And metaphorically, because those blazing fires were often associated with otherworldly realms. Any person working in those circumstances, withstanding the extreme heat, seemingly bending fire to their will and creating things of a previously unmatched hardness and durability surely had to be in league with invisible forces!

Because, just picture it: there’s a person emerging from the furnace on the edge of your community, black as the devil, or a demon, or any frighting supernatural being one believes in, surrounded by unpleasant smells of sweat and dirt, and holding something only a few could create but many wanted, like a sword or a tool…that goes against all manifestations of cleanliness and purity you could imagine. Blacksmiths were highly suspicious, but much-needed people.

And so, they were both admired and feared. Edmond Doutté writes for Algeria that ‘son of a blacksmith’ was intended as an insult and records how blacksmithing across the Maghreb was widely regarded as a profession that was looked down upon and associated with magic. [6] The same fate befell blacksmiths across the Arab Peninsula. [7]

It would seem that both the material itself as well as the persons working with it have been treated ambiguously, ever since the use of iron was first discovered.

Iron: a supernatural material

That universal and ancient ambivalence towards iron may well underly the common notion of jinn fearing iron.

I think it is quite likely that this association of iron with the supernatural is much older than any of the three monotheistic religions, and is something that has lingered in our collective memory for as long as iron has been forged by hand.

Iron is something we can defend ourselves with against very visible enemies, but also a mysterious commodity associated with the supernatural: perhaps it could be used to defend ourselves against invisible beings, too?

The historic roots of iron as amulet

There does not seem to be a single, clear explanation for the belief that jinn and other beings fear iron, and I think that in itself points to a very long history. A technological advancement that created ripples across the world, reflected in popular beliefs: once again, magical beliefs point to actual events in the past, and to me that really is their greatest power!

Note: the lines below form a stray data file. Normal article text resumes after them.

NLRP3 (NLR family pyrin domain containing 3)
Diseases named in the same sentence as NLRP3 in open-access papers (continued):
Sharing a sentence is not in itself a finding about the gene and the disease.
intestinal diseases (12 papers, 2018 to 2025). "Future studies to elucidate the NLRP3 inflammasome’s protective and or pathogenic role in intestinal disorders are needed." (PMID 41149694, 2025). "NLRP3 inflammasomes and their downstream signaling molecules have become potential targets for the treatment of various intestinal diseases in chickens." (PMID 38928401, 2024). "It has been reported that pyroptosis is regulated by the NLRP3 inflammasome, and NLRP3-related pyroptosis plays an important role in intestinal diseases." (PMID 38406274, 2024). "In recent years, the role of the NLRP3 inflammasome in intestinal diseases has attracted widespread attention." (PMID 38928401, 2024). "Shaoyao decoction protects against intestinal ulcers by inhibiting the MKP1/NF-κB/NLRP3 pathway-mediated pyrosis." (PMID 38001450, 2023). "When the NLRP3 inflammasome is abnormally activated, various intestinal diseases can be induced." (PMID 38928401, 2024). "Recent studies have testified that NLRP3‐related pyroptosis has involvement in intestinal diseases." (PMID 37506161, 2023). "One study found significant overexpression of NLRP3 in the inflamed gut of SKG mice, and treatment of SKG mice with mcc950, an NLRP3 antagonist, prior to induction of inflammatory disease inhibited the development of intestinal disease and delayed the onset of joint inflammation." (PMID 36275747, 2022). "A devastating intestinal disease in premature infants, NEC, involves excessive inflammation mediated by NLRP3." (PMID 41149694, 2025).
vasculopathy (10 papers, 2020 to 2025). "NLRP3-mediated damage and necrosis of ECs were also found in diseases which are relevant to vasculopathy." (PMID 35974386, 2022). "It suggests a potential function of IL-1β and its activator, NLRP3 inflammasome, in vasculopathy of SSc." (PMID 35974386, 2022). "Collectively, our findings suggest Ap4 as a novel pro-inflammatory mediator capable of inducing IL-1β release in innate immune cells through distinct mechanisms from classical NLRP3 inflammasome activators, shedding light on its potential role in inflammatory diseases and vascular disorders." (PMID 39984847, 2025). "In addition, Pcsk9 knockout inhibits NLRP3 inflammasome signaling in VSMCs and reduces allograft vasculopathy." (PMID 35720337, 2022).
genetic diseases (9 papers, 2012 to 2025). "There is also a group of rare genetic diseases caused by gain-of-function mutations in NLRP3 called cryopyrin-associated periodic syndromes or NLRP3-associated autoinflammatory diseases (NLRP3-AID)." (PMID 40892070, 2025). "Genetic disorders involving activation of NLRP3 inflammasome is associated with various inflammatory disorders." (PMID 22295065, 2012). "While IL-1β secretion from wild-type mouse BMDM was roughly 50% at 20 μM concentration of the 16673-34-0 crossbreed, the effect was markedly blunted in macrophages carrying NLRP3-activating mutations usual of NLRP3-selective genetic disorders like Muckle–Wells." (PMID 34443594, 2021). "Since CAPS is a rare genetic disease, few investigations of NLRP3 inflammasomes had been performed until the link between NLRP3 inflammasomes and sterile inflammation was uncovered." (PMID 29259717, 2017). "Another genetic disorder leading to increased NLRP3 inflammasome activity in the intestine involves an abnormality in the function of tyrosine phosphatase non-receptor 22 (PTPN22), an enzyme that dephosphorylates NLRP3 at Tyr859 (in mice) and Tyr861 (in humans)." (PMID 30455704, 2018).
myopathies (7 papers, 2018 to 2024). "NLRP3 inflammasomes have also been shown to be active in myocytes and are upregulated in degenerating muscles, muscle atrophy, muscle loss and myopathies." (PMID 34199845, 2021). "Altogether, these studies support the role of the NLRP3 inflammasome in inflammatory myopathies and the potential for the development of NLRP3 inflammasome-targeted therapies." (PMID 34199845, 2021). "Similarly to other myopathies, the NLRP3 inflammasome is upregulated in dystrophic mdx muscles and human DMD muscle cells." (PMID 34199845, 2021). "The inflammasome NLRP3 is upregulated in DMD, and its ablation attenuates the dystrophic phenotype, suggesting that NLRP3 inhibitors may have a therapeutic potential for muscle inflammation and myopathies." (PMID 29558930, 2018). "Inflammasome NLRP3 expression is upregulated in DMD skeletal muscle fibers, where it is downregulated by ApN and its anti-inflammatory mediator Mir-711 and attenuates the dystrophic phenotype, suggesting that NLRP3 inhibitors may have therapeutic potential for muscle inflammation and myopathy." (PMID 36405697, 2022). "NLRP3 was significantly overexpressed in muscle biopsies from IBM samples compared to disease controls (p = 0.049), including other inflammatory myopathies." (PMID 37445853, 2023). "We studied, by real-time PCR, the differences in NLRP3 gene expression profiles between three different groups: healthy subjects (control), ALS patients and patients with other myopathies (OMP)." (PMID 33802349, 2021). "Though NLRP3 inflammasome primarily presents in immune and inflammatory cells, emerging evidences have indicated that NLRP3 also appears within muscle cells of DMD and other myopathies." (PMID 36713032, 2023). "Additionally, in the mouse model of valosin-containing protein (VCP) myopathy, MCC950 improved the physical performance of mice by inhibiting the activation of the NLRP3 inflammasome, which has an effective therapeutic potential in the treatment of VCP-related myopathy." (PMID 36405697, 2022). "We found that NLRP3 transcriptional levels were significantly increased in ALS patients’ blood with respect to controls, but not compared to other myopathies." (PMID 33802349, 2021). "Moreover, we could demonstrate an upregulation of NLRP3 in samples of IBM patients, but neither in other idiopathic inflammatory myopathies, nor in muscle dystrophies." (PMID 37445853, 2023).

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1] Ruska, J., “al-Ḥadīd”, in: Encyclopaedia of Islam, Second Edition, Edited by: P. Bearman, Th. Bianquis, C.E. Bosworth, E. van Donzel, W.P. Heinrichs. Consulted online on 02 October 2023.

[2] J. Allan, D. Sourdel and Ed., “K̲h̲ātam, K̲h̲ātim”, in: Encyclopaedia of Islam, Second Edition, Edited by: P. Bearman, Th. Bianquis, C.E. Bosworth, E. van Donzel, W.P. Heinrichs. Consulted online on 02 October 2023 <;

[3] Walker, J. and Fenton, P., “Sulaymān b. Dāwūd”, in: Encyclopaedia of Islam, Second Edition, Edited by: P. Bearman, Th. Bianquis, C.E. Bosworth, E. van Donzel, W.P. Heinrichs. Consulted online on 02 October 2023 <;

[4] D. Cornelli et. al. 2016. The meteoritic origin of Tutankhamun’s iron dagger blade, in: Meteoritics & Planetary Science Vol 51, issue 7, pp 1301-1309

[5] Doutté, E. 1909. Magie et Religion dans l’Afrique du Nord, p. 42.

[6] Doutté, E. 1909. Magie et Religion dans l’Afrique du Nord, p. 42-44.

[7] Chelhod, J., “Ḳayn”, in: Encyclopaedia of Islam, Second Edition, Edited by: P. Bearman, Th. Bianquis, C.E. Bosworth, E. van Donzel, W.P. Heinrichs. Consulted online on 02 October 2023 <;

Sigrid van Roode

Sigrid van Roode is an archeologist, ethnographer and jewellery historian. Her main field of expertise is jewellery from North Africa and Southwest Asia, as well as archaeological and archaeological revival jewellery. She has authored several books on jewellery. Sigrid has lectured for the National Museum of Antiquities in Leiden, Turquoise Mountain Jordan, and many others. She provides consultancy and research on jewellery collections for both museums and private collections, teaches courses and curates exhibitions. She is not involved in the business of buying and selling jewellery, and focuses on research, knowledge production, and education only.